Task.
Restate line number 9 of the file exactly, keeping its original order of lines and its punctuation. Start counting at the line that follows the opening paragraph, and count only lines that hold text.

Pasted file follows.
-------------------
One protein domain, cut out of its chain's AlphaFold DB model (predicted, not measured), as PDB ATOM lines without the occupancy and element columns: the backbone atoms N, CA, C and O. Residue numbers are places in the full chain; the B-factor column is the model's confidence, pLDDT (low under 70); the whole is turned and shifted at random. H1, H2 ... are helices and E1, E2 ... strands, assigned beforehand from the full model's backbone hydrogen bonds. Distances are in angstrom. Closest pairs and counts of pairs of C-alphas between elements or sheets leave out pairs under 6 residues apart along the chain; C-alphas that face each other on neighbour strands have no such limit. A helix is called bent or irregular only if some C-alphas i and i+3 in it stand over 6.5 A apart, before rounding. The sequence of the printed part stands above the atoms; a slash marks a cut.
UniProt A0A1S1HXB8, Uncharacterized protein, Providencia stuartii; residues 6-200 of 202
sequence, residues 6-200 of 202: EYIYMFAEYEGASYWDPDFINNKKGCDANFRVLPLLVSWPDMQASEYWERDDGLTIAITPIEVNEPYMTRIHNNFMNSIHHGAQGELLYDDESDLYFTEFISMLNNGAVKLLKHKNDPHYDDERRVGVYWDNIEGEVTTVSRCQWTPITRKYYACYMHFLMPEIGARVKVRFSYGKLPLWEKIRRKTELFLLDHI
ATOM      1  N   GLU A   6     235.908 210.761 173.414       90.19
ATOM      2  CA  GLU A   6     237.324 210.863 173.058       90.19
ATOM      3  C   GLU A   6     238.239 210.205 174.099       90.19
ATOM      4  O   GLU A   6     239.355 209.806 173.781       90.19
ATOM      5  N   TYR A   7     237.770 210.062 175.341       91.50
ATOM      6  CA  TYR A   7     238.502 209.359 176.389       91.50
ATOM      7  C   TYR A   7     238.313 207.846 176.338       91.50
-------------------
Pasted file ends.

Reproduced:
ATOM      7  C   TYR A   7     238.313 207.846 176.338       91.50